Luxembourg helps companies assess and reduce their environmental impact through Luxinnovation’s “Fit 4 Sustainability[3]” program, which aims to help companies cope with digital transformation and climate change.

Other Luxembourg initiatives raise sustainability awareness and involve citizens through technology. For example, local businesses promote how they’re reducing the carbon footprint of transport with Lëtzshop[4] or can promote “sharing, instead of owning” with car-sharing[5] or bike rental[6] applications for efficient resource management.


4. What are the 4 things that keep Luxembourg competitive in the eyes of its citizens/workers in the digital area?

Many applications and tools fulfill citizens’ requests. For example, an eco-friendly food shopping[1], a digital health app[2], digital banking, digital public services[3] and much more.

In addition, as mentioned in the strategic axes of the government[4]:

  • Luxembourg’s administrations focus on end-users – its citizens. Ministries intend to accelerate the country’s technological innovation for the benefit of its citizens and companies through initiatives such as events, challenges or hackathons on technological innovation.
  • Luxembourg is making digital technology more accessible to all and teaching digital skills to support social and economic inclusion. To accomplish individual and socio-economic transformation, the task is to make digital technology an opportunity for everybody by enabling access to tools, skills and employment opportunities for every citizen in Luxembourg.
  • Ministries intend to boost digitalization and innovation in the public sector by promoting technologies like big data, blockchain, artificial intelligence, Internet of Things, data anonymization, etc.


5. What are your five useful tips for politicians to build a smart city?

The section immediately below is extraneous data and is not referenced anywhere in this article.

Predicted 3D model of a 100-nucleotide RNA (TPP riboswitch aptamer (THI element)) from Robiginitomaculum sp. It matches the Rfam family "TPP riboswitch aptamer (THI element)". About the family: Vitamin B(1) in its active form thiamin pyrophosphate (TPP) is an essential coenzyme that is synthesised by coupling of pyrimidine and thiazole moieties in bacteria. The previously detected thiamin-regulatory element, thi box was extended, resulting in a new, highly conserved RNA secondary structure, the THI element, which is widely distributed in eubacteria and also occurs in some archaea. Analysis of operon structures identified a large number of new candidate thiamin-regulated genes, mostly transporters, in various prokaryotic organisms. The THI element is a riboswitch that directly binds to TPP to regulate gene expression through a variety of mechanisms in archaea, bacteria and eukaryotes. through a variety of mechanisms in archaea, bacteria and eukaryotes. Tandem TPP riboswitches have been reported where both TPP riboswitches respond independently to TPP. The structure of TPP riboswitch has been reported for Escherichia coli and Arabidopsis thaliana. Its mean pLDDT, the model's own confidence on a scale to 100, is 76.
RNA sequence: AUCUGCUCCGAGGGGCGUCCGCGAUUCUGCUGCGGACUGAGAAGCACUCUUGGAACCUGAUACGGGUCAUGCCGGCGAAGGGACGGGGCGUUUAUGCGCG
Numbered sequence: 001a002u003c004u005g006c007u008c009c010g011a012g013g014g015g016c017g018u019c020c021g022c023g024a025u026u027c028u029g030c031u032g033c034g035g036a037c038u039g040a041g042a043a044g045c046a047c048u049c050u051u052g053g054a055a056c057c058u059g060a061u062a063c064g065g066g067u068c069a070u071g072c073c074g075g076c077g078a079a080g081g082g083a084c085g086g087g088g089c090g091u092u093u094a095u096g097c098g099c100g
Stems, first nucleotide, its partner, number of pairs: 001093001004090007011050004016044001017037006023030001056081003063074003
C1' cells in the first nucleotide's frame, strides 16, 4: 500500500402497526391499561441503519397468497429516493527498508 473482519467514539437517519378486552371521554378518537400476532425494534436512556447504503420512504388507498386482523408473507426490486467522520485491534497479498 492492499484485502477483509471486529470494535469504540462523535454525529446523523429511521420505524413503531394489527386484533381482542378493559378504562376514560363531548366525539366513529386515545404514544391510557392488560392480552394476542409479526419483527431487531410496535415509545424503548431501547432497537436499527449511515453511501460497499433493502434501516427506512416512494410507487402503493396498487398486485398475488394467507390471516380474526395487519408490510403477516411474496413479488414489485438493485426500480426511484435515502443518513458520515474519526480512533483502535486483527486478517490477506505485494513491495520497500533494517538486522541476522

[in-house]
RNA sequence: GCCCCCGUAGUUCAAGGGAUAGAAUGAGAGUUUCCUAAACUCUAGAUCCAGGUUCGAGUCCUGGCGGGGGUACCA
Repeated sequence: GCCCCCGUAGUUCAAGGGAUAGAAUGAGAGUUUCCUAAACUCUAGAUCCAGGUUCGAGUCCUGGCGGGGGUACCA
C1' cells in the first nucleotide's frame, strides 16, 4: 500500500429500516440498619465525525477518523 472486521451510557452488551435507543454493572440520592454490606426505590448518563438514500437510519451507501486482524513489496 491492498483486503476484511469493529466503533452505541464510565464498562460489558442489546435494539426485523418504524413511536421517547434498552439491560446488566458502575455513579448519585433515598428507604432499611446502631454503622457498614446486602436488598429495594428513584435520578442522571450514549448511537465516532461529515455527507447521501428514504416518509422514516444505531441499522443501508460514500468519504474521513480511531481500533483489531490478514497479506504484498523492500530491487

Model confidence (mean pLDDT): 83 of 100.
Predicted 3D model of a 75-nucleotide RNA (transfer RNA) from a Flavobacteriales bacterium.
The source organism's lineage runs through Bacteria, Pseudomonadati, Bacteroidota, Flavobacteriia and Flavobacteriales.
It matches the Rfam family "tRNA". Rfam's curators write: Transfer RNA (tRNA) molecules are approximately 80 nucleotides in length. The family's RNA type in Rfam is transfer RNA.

A strong smart city framework can demystify the complexities of bringing smart technology to a city. City leaders can use this framework to build their own strategies. Such strategies, however, should consider five key factors.

5 useful tips: 

1. Vision: Successful Smart City visions should be ambitious but specific, with clear criteria and timeframes to measure success.

2. Ecosystem: Public-sector stakeholders are critical in making cities smarter, but traditional government silos can hinder progress. Future smart cities must convene problem solvers and think beyond traditional boundaries.

3. Governance: In seeking to unite a diverse ecosystem of stakeholders, smart cities need defined governance: articulated responsibilities, appropriate information sharing to decisionmakers, and authority given to decision-makers.

4. Technology underpinnings: The technology required for each Smart City will differ according to its needs, but all smart cities should integrate foundations like system architecture, data governance, interoperability, and cybersecurity.

5. Funding: Novel approaches to municipal governance deserve novel approaches to financing. Crowdfunding, public and private funding from joint enterprises, partnerships can supplement traditional sources like tax revenue and municipal bonds.

About the blog:


There is an urgent need for rapid transition to global sustainability. Business and industry have enormous social and environmental impacts. "Why does it matter?" is a bi-monthly blog that aims to elucidate this important topic through the eyes of our experts. 

Don't miss out our experts' practical tips for your daily life and be part of the positive change.